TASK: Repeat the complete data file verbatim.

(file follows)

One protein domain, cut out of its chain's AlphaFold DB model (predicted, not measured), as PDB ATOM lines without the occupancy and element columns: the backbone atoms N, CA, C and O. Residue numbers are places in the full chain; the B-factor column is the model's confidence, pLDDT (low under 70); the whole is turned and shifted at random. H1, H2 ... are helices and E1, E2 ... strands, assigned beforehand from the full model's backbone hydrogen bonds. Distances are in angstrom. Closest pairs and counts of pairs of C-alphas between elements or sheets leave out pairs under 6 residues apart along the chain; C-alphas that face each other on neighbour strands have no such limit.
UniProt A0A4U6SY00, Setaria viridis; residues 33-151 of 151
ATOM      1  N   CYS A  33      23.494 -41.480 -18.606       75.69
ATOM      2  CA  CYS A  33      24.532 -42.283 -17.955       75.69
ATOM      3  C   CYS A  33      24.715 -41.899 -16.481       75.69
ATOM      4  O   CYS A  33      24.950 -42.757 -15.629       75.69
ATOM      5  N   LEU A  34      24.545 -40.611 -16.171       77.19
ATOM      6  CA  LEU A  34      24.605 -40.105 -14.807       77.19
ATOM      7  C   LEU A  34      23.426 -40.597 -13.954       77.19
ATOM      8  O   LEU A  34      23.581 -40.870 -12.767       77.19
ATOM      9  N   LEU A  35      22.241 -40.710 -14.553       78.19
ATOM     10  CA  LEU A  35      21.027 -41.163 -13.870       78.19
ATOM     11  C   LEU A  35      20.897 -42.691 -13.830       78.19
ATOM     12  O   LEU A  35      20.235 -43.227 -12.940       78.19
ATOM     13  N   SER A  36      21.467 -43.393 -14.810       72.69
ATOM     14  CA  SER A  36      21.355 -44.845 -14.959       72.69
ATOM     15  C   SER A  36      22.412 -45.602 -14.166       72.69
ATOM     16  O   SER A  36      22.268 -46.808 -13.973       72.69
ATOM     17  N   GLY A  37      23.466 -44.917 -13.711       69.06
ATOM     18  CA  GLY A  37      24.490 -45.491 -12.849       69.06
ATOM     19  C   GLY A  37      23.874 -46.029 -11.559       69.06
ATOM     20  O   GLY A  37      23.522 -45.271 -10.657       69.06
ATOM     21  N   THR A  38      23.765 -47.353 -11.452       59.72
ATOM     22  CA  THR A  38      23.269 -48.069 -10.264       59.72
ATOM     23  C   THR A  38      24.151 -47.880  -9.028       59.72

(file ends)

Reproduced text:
One protein domain, cut out of its chain's AlphaFold DB model (predicted, not measured), as PDB ATOM lines without the occupancy and element columns: the backbone atoms N, CA, C and O. Residue numbers are places in the full chain; the B-factor column is the model's confidence, pLDDT (low under 70); the whole is turned and shifted at random. H1, H2 ... are helices and E1, E2 ... strands, assigned beforehand from the full model's backbone hydrogen bonds. Distances are in angstrom. Closest pairs and counts of pairs of C-alphas between elements or sheets leave out pairs under 6 residues apart along the chain; C-alphas that face each other on neighbour strands have no such limit.
UniProt A0A4U6SY00, Setaria viridis; residues 33-151 of 151
ATOM      1  N   CYS A  33      23.494 -41.480 -18.606       75.69
ATOM      2  CA  CYS A  33      24.532 -42.283 -17.955       75.69
ATOM      3  C   CYS A  33      24.715 -41.899 -16.481       75.69
ATOM      4  O   CYS A  33      24.950 -42.757 -15.629       75.69
ATOM      5  N   LEU A  34      24.545 -40.611 -16.171       77.19
ATOM      6  CA  LEU A  34      24.605 -40.105 -14.807       77.19
ATOM      7  C   LEU A  34      23.426 -40.597 -13.954       77.19
ATOM      8  O   LEU A  34      23.581 -40.870 -12.767       77.19
ATOM      9  N   LEU A  35      22.241 -40.710 -14.553       78.19
ATOM     10  CA  LEU A  35      21.027 -41.163 -13.870       78.19
ATOM     11  C   LEU A  35      20.897 -42.691 -13.830       78.19
ATOM     12  O   LEU A  35      20.235 -43.227 -12.940       78.19
ATOM     13  N   SER A  36      21.467 -43.393 -14.810       72.69
ATOM     14  CA  SER A  36      21.355 -44.845 -14.959       72.69
ATOM     15  C   SER A  36      22.412 -45.602 -14.166       72.69
ATOM     16  O   SER A  36      22.268 -46.808 -13.973       72.69
ATOM     17  N   GLY A  37      23.466 -44.917 -13.711       69.06
ATOM     18  CA  GLY A  37      24.490 -45.491 -12.849       69.06
ATOM     19  C   GLY A  37      23.874 -46.029 -11.559       69.06
ATOM     20  O   GLY A  37      23.522 -45.271 -10.657       69.06
ATOM     21  N   THR A  38      23.765 -47.353 -11.452       59.72
ATOM     22  CA  THR A  38      23.269 -48.069 -10.264       59.72
ATOM     23  C   THR A  38      24.151 -47.880  -9.028       59.72